Norm: Whathas been your greatest challenge (professionally) that you’veovercome in getting to where you’re at today?

Jeffrey: TV doesn't likemen with white hair; you get to a certain age and you're gone. Thereare exceptions, but thank goodness for radio, where I still recordand syndicate 5 movies and movie commentaries a week and also 5baseball trivia questions sent to sports stations. 

 Norm: Inyour opinion, what is the most difficult part of the writingprocess?  

Jeffrey: David Niven (whodeserved a knighthood) said "applying the seat of the pants tothe seat of the chair" but I've never had writers' block.

Norm: Whatdid you find most useful in learning to write? What was least usefulor most destructive? 

Jeffrey: I  have noanswer for that. Learning to type early on, I guess in college whenothers did hunt-and-peck on a keyboard. My older brother asked ErnestHemingway how do you write a novel when we visited the Hemingways inCuba. "Keep your sentences short," replied the greatestnovelist of the XX century, and pretend the words are being tattooedon our back. That'll keep your sentences succinct and to thepoint."

Norm: How did youbecome interested in reviewing movies, plays and interviewing actors?As a follow up, how do you live with the way people interpret andanalyze your reviews?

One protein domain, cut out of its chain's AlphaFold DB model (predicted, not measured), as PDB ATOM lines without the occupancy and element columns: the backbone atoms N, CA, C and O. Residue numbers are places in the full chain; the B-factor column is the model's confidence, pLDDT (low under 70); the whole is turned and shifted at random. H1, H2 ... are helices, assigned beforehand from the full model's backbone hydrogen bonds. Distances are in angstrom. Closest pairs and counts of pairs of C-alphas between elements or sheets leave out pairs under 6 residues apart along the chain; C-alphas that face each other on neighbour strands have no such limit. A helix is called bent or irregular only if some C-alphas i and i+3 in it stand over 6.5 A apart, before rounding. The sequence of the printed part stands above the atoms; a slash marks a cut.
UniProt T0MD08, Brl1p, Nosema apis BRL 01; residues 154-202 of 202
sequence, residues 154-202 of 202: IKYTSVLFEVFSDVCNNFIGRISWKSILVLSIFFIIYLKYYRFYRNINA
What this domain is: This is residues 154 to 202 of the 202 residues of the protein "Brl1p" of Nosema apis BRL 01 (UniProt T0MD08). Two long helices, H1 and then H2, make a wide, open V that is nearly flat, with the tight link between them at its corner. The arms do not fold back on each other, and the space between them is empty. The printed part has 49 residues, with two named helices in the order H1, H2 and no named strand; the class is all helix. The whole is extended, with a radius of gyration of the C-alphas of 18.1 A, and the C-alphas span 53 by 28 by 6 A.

Jeffrey: My godmother was Madge Evans, the MGM star of the 'Thirties"David Copperfield, " "Dinner at Eight") and herhusband, Sidney Kingsley, the Pulitzer winning playwright ("DeadEnd" in which he created "The Bowery Boys" inspiredme.

So did another olderbrother Warren Lyons who was an Obie Award winner for producing "TheHouse of Blue Leaves". I took acting lessons from LeeStrassberg, Marilyn Monroe and Paul Newman and Lee J.Cobb's teacher.

So I came prepared for myfirst job at WPIX-TV in 1970.

I just do my job and moveon to the next movie or play. Mostly movies in recent years.

Norm: What is the mostmemorable interview you have ever conducted and why?

Jeffrey:Bette Davis, Mel Brooks, Robin Williams, Sofia Loren (who'dcooked me a spaghetti dinner when I was eleven in Madrid), RichardBurton (who lived in our building and who I taught how to bunt andthus move the runner along in baseball); Carole Channing, whoremembered me as a boy; George Clooney, George Carlin, Peter O'Toole,old friend Kirk Douglas (four times, and he told me I knew more abouthis career than he knew!) Zero Mostel, and many others.

Also Oscar Robertson, oneof the greatest basketball players of them all, and Luis Tiant,l thegreat  Cuban Boston Red Sox pitcher who had a movie about hislife). Many others.

Norm: Whatadvice can you give aspiring writers that you wished you hadreceived, or that you wished you would have listened to?

Jeffrey:I was lucky; my first job in TV wasin the number one market. Get in print. Save your reviews.Have a resume ready. Read the trade papers to see available jobs.

That's how I learned thatPBS was looking for replacements for Siskel and Ebert and I won theauditions beating out 150 others and we beat them in the ratingsquite regularly. 

Norm: Howdid you become involved with the subject or theme of Hemingwayand Me: Letters, Anecdotes, and Memories of a Life-ChangingFriendship?